Republican Oakland County Executive L. Brooks Patterson joined Windsor Mayor Eddie Francis Wednesday to support the downriver Detroit-Windsor border crossing near Zug Island proposed by the Detroit River International Crossing (DRIC) Study.
The endorsement by the prominent Republican Patterson may put an end to the lobbying effort of Grosse Pointe transportation billionaire Matty Moroun, who owns the Ambassador Bridge, and GOP opposition to the DRIC study, as well as Moroun’s plan to build the exact same bridge next to the current one. The bridge will be a bridge to no where because Canadian law says an international border crossing may not be in private hands. The Ambassador is only one of two border crossings in the country owned by a private entity. Canada officials
announced last monththat the Canadian location will be directly across from the American crossing chosen by the DRIC study.
Moroun has and continues to conduct an intense lobbying effort on both sides of the river with his deep pockets, and his main ally on the American side in state Sen. Alan Cropsey, R-DeWitt, the Senate Majority Floor Leader. He has held up the state transportation budget because of it. It remains to be seen if he will now back down based on Patterson’s endorsement.
The private, for profit bridge company has fought hard in an effort to keep its monopoly, saying there is not enough traffic to justify a second crossing, and then contradicting that by going forward with building a second span right next to the current one, despite not having clearance from the Canadian government to connect it to Canadian soil. Additionally, traffic on the Canadian side of the Ambassador empties into a city street in downtown Windsor, and trucks must go through 17 stop lights to reach the freeway. Backups can be as long as 5 miles, and Canadian officials do not want to see more traffic dumped onto city streets.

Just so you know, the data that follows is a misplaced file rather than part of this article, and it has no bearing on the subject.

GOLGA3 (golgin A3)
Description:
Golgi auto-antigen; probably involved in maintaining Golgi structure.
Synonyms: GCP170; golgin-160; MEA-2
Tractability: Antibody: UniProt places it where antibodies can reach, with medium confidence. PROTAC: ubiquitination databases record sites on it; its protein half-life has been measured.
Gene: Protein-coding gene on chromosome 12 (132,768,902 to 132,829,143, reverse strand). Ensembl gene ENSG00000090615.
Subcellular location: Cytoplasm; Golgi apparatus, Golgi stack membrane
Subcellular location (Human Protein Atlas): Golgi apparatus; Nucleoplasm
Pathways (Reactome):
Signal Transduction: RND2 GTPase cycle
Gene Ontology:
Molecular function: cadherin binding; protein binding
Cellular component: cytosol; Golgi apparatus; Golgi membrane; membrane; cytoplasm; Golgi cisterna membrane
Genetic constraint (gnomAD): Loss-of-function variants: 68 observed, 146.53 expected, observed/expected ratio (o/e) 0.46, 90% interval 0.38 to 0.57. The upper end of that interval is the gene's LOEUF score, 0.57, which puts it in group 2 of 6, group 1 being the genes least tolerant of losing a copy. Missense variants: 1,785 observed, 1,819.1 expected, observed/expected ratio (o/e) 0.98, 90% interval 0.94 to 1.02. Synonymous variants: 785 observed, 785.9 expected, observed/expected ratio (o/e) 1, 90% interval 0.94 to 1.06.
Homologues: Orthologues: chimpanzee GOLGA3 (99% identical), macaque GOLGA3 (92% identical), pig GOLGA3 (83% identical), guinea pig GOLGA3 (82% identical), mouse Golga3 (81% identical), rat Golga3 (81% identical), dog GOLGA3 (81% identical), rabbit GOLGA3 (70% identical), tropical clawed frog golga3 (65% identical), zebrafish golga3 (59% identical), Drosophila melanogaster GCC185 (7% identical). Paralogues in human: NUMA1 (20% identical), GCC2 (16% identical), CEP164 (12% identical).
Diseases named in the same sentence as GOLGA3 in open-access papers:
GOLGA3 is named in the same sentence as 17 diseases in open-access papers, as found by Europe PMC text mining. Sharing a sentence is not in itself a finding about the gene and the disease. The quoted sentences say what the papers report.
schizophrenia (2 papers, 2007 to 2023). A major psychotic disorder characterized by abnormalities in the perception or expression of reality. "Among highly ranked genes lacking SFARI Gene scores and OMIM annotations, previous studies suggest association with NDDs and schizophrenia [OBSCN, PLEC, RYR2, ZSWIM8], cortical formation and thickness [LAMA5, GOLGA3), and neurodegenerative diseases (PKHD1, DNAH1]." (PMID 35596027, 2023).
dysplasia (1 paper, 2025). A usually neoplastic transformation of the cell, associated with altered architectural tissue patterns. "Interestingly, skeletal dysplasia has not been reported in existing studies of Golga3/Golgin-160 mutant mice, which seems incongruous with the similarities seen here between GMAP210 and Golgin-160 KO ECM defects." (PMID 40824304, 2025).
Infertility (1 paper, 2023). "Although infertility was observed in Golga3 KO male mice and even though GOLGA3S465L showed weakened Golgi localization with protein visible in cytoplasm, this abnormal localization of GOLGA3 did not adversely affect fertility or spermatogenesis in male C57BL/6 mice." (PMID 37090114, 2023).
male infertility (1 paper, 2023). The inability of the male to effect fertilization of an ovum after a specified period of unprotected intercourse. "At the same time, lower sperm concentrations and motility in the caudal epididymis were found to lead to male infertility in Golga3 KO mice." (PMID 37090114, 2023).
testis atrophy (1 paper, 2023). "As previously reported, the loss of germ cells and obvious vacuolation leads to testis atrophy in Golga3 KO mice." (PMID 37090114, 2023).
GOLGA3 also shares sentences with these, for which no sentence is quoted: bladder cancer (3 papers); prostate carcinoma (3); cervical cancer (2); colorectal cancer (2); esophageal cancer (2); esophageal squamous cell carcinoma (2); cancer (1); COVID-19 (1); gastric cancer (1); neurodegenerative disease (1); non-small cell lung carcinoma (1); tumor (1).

"The DRIC Downriver Border Crossing is the absolutely best alternative because it will significantly ease traffic congestion between Detroit and Windsor thus enhancing the ability of companies on both sides of the river to get their products to market in a timely and efficient manner," Patterson said in a Michigan Department of Transportation (MDOT) press release.
The DRIC study indicates that Canada-US trade supports 7.1 million U.S. jobs including 221,500 Michigan jobs and one in three Canadian jobs.
Last year, Canadians made more than 1.2 million visits to Michigan and spent $208 million. Michigan exports to Canada total $13 billion, representing 61percent of its foreign sales. In addition, the U.S. exports about $135 billion worth of goods every year to Ontario. To put this in perspective, the U.S. sells only $55 billion annually to all of China.
"The Windsor-Detroit Gateway is more than a river crossing. It is not only vitally important to the economies of Windsor and Southeast Michigan, it is a critical supply chain stretching from Montreal to the Port of Los Angeles. Windsor supports the preferred location announced recently by the bi-national study to locate the next crossing in the Brighton Beach industrial area of the city," Francis said.
Two bridge designs are currently under consideration for the downriver border crossing. One is a suspension bridge, similar to the Ambassador Bridge. The other is a cable stay bridge similar to the Denver Millennium Bridge. The cable stay bridge is less expensive and more in vogue today around the world.
Partners in the Detroit River International Crossing study are the U.S. Federal Highway Administration; MDOT; Transport Canada and the Ontario Ministry of Transportation. The timeline for the project calls for property acquisition in 2009, construction starting in 2010 and the opening of the border crossing in 2014.
According to MDOT, the project will be government owned and maintained with the private sector playing a role in construction and operation of the facility. Details still need to be worked out. The cost of the project to the U.S. will be approximately $1.25 billion for the bridge, plaza and interchange. However, less than 10 percent of the total cost will come from Michigan, none of which will be General Fund dollars.